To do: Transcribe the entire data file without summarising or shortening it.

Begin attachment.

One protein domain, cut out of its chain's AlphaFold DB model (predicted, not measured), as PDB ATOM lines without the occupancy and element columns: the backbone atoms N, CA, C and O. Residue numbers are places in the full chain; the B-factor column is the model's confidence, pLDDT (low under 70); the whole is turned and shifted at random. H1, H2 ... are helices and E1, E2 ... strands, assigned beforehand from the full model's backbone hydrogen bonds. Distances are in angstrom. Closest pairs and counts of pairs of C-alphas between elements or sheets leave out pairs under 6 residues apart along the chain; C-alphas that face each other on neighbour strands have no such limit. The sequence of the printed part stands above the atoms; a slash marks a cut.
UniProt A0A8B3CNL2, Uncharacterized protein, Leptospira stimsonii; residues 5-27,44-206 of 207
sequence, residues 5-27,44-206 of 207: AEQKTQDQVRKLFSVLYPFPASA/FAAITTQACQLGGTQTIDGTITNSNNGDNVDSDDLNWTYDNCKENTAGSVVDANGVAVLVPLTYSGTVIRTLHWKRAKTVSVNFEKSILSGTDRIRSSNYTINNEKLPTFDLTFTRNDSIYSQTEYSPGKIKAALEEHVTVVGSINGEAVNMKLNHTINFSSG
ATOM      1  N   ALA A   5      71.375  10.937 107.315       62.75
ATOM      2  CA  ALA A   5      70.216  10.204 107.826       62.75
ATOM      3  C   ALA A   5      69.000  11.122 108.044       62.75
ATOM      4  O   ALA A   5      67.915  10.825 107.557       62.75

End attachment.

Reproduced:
One protein domain, cut out of its chain's AlphaFold DB model (predicted, not measured), as PDB ATOM lines without the occupancy and element columns: the backbone atoms N, CA, C and O. Residue numbers are places in the full chain; the B-factor column is the model's confidence, pLDDT (low under 70); the whole is turned and shifted at random. H1, H2 ... are helices and E1, E2 ... strands, assigned beforehand from the full model's backbone hydrogen bonds. Distances are in angstrom. Closest pairs and counts of pairs of C-alphas between elements or sheets leave out pairs under 6 residues apart along the chain; C-alphas that face each other on neighbour strands have no such limit. The sequence of the printed part stands above the atoms; a slash marks a cut.
UniProt A0A8B3CNL2, Uncharacterized protein, Leptospira stimsonii; residues 5-27,44-206 of 207
sequence, residues 5-27,44-206 of 207: AEQKTQDQVRKLFSVLYPFPASA/FAAITTQACQLGGTQTIDGTITNSNNGDNVDSDDLNWTYDNCKENTAGSVVDANGVAVLVPLTYSGTVIRTLHWKRAKTVSVNFEKSILSGTDRIRSSNYTINNEKLPTFDLTFTRNDSIYSQTEYSPGKIKAALEEHVTVVGSINGEAVNMKLNHTINFSSG
ATOM      1  N   ALA A   5      71.375  10.937 107.315       62.75
ATOM      2  CA  ALA A   5      70.216  10.204 107.826       62.75
ATOM      3  C   ALA A   5      69.000  11.122 108.044       62.75
ATOM      4  O   ALA A   5      67.915  10.825 107.557       62.75